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WorldIndian police consult anthropologists on prospect of recovering dead American

17:06  26 november  2018
17:06  26 november  2018 Source:   reuters.com

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Police are consulting anthropologists , tribal welfare experts, forest experts and scholars to figure out a way to recover the body, he said. Chau was apparently shot and killed by arrows, but the cause of death can't be confirmed until his body is recovered , Pathak said.

Indian police consult anthropologists on prospect of recovering dead American© Reuters/SOCIAL MEDIA An American self-styled adventurer and Christian missionary, John Allen Chau, has been killed and buried by a tribe of hunter-gatherers on a remote island in the Indian Ocean

NEW DELHI (Reuters) - Indian police are working with anthropologists and psychologists to see if a plan can be forged to recover the body of an American missionary suspected to have been killed by an isolated tribe on a remote island, an officer said on Monday.

John Allen Chau, 26, is believed to have been killed last week after traveling to North Sentinel - part of the Indian archipelago of Andaman and Nicobar in the Bay of Bengal - to try to convert the tribe to Christianity.

Indian police investigate who helped young American killed on remote island

Indian police investigate who helped young American killed on remote island Indian authorities said on Friday they are investigating whether a young American believed to have been killed by an isolated tribe on a remote island, may have had help from more people than initially thought to make his illegal trip. require(["medianetNativeAdOnArticle"], function (medianetNativeAdOnArticle) { medianetNativeAdOnArticle.getMedianetNativeAds(true); }); John Chau, 26, was allegedly killed on Nov. 17 by people of the Sentinelese tribe who inhabit the North Sentinel Island in the Andaman and Nicobar island chain.

Indian authorities are struggling to figure out how to recover the body of an American killed last week after wading ashore on an isolated island cut off from the modern world. 21. Officials said they were working with anthropologists to recover the body.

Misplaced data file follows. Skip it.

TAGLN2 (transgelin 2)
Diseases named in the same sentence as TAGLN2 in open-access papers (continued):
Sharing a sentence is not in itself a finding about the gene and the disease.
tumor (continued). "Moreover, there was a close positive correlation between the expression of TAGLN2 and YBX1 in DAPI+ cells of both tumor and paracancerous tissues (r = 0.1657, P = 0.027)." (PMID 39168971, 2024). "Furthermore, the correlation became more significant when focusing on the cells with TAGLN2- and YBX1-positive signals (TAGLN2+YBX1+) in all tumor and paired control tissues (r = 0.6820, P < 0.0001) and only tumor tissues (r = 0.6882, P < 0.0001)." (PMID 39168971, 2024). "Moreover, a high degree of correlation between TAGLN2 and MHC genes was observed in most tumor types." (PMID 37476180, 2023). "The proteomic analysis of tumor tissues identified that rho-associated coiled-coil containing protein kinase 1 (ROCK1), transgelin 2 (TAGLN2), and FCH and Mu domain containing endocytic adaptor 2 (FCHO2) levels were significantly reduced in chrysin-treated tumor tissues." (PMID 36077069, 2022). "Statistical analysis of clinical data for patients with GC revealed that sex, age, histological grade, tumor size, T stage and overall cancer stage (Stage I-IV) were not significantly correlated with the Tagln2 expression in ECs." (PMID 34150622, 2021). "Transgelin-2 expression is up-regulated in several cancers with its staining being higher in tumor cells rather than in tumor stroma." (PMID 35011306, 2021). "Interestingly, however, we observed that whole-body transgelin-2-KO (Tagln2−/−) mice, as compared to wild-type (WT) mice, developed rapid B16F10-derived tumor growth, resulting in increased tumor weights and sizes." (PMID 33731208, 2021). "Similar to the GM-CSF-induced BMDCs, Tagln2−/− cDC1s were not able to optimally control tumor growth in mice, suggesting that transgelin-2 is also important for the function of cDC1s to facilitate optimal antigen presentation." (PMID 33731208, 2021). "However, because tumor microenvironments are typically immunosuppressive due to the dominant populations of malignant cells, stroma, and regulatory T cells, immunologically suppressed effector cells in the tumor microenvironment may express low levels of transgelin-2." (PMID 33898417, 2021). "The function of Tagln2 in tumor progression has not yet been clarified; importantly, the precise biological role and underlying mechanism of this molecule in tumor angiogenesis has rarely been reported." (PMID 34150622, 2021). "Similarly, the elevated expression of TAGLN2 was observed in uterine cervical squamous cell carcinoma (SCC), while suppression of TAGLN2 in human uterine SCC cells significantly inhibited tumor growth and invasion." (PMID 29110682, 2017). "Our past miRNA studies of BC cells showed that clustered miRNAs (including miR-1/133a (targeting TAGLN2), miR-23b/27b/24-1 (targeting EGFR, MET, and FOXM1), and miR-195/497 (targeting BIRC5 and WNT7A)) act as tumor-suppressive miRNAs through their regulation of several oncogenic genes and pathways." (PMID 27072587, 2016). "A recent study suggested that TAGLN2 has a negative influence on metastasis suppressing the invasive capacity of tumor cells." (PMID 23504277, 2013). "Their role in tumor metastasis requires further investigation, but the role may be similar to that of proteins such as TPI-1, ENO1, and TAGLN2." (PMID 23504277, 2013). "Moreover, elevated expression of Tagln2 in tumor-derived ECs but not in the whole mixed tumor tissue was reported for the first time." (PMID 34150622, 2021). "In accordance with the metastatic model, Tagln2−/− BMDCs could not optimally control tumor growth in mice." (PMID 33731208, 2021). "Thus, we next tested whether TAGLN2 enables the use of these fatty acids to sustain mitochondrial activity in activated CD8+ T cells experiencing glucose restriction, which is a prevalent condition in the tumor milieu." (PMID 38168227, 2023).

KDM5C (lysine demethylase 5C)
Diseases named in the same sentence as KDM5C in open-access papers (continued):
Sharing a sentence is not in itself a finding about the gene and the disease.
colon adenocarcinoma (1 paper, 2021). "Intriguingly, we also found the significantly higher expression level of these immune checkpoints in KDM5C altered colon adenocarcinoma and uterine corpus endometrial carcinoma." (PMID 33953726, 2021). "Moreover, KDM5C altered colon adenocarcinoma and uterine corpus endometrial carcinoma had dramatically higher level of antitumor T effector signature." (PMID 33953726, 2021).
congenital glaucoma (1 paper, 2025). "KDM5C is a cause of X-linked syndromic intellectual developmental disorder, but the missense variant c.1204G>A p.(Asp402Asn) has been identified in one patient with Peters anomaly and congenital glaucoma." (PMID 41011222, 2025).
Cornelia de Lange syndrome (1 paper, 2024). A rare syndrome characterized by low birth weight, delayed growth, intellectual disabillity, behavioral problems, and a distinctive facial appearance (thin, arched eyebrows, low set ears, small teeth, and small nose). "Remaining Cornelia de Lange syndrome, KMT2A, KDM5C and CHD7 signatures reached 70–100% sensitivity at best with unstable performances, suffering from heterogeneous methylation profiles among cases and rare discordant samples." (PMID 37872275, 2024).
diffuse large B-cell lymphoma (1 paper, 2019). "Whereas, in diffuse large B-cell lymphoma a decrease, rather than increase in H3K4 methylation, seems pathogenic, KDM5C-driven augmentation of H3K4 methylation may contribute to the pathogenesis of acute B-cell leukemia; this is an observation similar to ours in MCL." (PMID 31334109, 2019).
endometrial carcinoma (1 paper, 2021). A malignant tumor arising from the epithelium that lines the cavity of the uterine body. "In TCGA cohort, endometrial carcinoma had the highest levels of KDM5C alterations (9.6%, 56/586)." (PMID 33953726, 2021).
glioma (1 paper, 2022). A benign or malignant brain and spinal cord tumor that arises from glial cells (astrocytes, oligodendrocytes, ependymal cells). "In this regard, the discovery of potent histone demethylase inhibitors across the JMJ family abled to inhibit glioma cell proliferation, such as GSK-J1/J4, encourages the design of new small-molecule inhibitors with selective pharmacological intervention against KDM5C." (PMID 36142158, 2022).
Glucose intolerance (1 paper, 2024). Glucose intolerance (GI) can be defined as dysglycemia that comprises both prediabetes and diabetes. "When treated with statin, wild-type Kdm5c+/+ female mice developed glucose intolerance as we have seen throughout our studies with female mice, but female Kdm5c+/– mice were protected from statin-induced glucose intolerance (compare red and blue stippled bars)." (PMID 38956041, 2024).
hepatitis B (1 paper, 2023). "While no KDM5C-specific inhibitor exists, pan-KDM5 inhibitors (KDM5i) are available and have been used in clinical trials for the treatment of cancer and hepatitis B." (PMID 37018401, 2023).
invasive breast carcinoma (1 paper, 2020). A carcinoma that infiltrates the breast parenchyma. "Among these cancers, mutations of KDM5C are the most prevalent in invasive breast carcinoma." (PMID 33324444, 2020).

Police are consulting anthropologists , tribal welfare experts and scholars to figure out a way to recover the body, he said. While visits to the island are heavily restricted, Chau paid fishermen last week to take him near North Sentinel, using a kayak to paddle to shore and bringing gifts including a

The Sentinelese, generally considered the last pre-Neolithic tribe in the world, have violently resisted any contact with outsiders. The Indian government has for years placed the island off-limits to visitors to protect the tribe.

"We are in constant touch with anthropologists and psychologists," said Dependra Pathak, director general of police in the Andaman and Nicobar islands.

"If they suggest any methodology to interact without disturbing them then we can draw (up a) strategy," he said. "At this stage we don't have any plan to confront our Sentinelese."

Chau, who described himself in social media posts as an adventurer and explorer, made several trips to the island by canoe on Nov. 15.

He told fishermen who took him to the island a day later he would not be returning, Pathak said previously.

Seven people who helped Chau reach the island have been arrested.

(Reporting by Nidhi Verma and Alasdair Pal; Editing by Euan Rocha, Robert Birsel)

Police: Two Americans helped missionary killed by remote Indian tribe.
Indian police believe two American missionaries encouraged John Allen Chau to go to a forbidden island where he was killed by an isolated tribe he was trying to convert, a top investigator said Saturday. Dependra Pathak, head of police in the Andaman and Nicobar islands, told AFP the suspects had left India, and that there was still no sign of the body of Chau -- who was killed last month in a hail of arrows fired by the Sentinelese tribe. "We are investigating the role of at least two Americans, a man and a woman, who met with the man who went to the island," Pathak said.

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